Do you have a real life connection to the characters? Is all fiction 50% author reality?
My husband’s experience in the New York straight edge scene in the 1980s inspired my interest in the material, but the novel is wholly fiction. I think fiction is either 0% author reality or 100%, depending how you look at it. A narrative is always an invention, and it always comes from the author’s perceptions of the world. There isn’t always a clear line between memory and imagination.
You did a lot of research. What kind of facts did you unearth about Tompkins Park, St. Mark’s Place, Alphabet City? How did it change your story? Was the Straight Edge community large? Was it rumored to be homosexual or were they really celibate?
I was fascinated by the turbulent history of this neighborhood, which truly made history with the Tompkins Square Park riots (it’s hard for me not to think about those riots when hearing about the Occupy Wall Street protests today). The story began as a coming of age story about a teenage boy, but as I researched and revised, it also became a larger story about an evolving New York City. As for the straight edge community, it was quite intimate in the eighties, but it’s grown much larger since then, becoming a global movement. I have heard rumors about homosexual activity within the scene, but I don’t think it’s rampant. The scene has grown so large that there are many interpretations of straight edge. Some straight edge kids are celibate, but I’d say mostly they value meaningful relationships and eschew casual sex.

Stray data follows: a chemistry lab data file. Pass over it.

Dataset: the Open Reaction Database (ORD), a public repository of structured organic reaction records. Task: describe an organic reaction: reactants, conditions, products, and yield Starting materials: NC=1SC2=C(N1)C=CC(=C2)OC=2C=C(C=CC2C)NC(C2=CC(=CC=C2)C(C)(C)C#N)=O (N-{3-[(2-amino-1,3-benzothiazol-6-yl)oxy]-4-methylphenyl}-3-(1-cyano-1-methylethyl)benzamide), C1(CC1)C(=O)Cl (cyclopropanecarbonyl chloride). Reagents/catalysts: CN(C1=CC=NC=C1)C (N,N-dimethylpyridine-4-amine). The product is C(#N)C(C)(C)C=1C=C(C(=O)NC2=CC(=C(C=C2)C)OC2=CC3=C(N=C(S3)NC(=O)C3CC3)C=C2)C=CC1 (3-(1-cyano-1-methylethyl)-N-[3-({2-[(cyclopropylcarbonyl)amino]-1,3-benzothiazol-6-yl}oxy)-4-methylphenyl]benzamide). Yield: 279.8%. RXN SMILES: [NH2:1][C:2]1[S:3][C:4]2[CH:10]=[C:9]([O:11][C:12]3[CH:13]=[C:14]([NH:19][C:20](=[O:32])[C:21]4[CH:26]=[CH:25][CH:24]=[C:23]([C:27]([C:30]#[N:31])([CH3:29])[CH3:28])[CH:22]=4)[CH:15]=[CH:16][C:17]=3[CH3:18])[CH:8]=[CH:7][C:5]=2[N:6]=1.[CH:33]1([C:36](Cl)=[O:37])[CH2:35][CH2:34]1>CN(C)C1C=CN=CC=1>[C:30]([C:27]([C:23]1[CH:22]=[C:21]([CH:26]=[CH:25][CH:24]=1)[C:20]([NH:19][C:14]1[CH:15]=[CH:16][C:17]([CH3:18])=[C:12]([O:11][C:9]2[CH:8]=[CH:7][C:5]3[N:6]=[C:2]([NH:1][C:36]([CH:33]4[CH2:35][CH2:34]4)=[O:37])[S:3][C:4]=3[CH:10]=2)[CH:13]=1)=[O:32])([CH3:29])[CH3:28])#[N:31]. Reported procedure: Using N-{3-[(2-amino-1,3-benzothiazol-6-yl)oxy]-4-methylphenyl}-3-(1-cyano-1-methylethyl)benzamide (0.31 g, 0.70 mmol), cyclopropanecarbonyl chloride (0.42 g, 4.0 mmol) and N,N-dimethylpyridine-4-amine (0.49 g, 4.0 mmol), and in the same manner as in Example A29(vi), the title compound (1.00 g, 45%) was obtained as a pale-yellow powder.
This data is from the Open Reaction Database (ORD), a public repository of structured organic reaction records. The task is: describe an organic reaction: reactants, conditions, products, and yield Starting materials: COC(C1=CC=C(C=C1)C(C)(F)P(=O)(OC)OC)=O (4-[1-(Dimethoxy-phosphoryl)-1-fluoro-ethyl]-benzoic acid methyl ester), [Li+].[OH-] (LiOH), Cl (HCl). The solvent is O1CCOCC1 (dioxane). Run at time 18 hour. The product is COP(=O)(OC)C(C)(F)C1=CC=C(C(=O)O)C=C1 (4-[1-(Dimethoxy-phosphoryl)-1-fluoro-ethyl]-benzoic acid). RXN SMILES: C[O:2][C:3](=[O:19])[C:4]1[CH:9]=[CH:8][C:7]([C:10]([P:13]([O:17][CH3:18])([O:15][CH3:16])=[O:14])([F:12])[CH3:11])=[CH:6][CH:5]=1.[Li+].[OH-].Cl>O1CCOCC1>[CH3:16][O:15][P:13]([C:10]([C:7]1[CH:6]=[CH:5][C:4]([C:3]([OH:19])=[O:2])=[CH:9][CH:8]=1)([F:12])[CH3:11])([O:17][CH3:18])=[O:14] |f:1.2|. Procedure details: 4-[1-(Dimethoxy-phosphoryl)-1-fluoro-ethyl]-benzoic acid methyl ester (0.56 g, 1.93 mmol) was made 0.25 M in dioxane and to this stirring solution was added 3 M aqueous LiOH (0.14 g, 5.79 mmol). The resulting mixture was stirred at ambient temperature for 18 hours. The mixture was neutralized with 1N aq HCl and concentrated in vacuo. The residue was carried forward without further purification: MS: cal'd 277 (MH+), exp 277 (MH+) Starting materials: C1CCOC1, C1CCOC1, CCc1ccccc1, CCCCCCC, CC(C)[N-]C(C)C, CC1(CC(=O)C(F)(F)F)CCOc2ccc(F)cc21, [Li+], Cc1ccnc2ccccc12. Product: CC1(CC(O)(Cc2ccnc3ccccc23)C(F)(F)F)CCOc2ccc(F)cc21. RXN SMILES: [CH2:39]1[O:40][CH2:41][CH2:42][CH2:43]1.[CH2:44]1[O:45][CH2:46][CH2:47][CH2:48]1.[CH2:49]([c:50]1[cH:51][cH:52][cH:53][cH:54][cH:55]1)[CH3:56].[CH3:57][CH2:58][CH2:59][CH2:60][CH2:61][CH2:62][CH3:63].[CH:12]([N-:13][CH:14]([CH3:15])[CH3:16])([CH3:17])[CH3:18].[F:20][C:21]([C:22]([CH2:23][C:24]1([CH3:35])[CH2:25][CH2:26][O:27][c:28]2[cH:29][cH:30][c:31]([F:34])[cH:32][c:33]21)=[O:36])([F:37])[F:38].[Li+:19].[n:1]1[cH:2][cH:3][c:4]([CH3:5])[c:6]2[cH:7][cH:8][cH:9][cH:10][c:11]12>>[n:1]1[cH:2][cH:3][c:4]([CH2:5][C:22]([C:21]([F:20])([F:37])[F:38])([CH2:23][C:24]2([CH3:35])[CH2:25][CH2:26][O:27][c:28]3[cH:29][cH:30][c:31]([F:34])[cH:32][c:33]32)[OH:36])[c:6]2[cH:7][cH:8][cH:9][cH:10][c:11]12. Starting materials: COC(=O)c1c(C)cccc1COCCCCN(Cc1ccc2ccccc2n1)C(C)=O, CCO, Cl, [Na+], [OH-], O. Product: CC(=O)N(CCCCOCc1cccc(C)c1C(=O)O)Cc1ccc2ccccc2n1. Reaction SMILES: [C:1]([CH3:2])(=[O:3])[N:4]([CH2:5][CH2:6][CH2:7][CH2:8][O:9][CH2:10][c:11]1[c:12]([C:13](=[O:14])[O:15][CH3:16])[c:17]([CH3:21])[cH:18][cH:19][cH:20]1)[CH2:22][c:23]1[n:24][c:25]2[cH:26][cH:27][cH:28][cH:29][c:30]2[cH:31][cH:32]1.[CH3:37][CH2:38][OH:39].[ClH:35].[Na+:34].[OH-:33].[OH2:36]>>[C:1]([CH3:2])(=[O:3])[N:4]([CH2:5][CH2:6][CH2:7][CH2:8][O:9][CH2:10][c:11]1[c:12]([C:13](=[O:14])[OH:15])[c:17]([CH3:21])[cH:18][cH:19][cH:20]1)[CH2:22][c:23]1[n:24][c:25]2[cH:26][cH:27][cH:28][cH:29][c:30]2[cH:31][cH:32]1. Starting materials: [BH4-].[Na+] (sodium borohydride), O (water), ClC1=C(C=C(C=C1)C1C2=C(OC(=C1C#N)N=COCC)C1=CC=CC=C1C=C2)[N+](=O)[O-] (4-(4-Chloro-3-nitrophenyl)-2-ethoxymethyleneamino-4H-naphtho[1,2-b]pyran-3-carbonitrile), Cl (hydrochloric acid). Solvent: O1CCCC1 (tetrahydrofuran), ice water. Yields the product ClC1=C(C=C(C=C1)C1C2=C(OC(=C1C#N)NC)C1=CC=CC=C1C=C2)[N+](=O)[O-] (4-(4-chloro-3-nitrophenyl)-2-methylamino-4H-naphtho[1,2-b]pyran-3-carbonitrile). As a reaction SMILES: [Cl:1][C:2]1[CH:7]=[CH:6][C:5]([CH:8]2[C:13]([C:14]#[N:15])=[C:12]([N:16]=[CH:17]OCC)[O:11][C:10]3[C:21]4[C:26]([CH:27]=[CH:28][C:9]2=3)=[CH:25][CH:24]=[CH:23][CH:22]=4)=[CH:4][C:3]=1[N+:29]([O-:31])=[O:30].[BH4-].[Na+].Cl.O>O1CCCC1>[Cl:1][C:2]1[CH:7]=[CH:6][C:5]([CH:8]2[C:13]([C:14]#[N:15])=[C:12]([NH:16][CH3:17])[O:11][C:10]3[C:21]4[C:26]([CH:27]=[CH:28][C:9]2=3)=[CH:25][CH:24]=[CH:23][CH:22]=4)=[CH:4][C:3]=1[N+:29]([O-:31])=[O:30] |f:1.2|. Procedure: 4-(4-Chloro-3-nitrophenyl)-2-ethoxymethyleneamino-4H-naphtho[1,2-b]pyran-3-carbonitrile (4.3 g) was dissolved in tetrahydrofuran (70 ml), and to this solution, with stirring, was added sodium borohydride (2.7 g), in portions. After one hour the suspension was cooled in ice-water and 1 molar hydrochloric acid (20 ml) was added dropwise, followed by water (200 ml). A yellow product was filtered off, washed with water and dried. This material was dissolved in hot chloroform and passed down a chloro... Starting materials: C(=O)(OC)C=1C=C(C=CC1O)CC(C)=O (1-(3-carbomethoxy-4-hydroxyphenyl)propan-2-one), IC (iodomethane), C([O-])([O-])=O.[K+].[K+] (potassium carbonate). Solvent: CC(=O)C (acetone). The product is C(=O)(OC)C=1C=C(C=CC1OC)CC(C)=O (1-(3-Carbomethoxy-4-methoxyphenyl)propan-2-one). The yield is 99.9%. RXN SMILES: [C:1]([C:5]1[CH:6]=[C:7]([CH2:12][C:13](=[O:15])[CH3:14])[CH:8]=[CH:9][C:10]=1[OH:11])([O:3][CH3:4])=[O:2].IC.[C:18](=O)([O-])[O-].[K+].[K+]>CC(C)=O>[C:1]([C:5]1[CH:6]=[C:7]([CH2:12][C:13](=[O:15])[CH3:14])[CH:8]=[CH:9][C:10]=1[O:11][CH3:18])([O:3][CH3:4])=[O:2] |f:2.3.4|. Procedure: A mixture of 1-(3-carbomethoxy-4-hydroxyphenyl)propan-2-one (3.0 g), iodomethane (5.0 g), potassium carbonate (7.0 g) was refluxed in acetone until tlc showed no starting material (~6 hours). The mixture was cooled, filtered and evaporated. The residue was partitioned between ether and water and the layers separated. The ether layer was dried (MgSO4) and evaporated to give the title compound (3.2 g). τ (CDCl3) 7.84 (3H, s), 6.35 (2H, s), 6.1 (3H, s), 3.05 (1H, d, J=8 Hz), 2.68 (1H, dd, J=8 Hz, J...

Why wouldn’t Eliza give Teddy’s baby to his rightful grandfather? This was just a spiteful, immature act and yet, it is allowed to stand. Is this where the truth intrudes? Was it difficult not to give your readers a happy ending?
I don’t know that Ravi was the rightful guardian for the baby. I think ending the novel with two anonymous adoptions–Teddy’s baby goes to a good home, and Ravi adopts a child of his own–is a hopeful note to end on, and one that brings Jude closer to accepting his own adoption and his own family.
What makes Jude, one of the main characters, want to come back and revisit his past?
I think the birth of a new generation—Jude’s daughter–and the death of a landmark–CBGB–add up to a pretty emotional reason for Jude’s return to New York.
How do you see your audience reading “Ten Thousand Saints,” on a screened porch in a rocker, in an airport with an E-Reader?
I’ve heard from readers who’ve done both! I’m happy that so many different kinds of readers are enjoying the book in all its forms. But my favorite reader testimony is from one of my writing students, who emailed me to say that she read my book in Tompkins Square Park! I can’t imagine a more fitting landscape for it.
How does it feel to be on “Poets and Writers” Magazine’s list of The Best Young Writers?
It feels wonderfully gratifying. I’ve had a subscription to the magazine since I was eighteen, and I’ve written for it for a long time. It’s surreal to finally be one of the subjects, and not just the byline.
I’ve begun a novel about a sharecropping family living in South Georgia during the Depression. But I also have a two-month-old baby, a three-year-old son, and a full-time teaching gig, so it just might be another decade before it sees the light of day.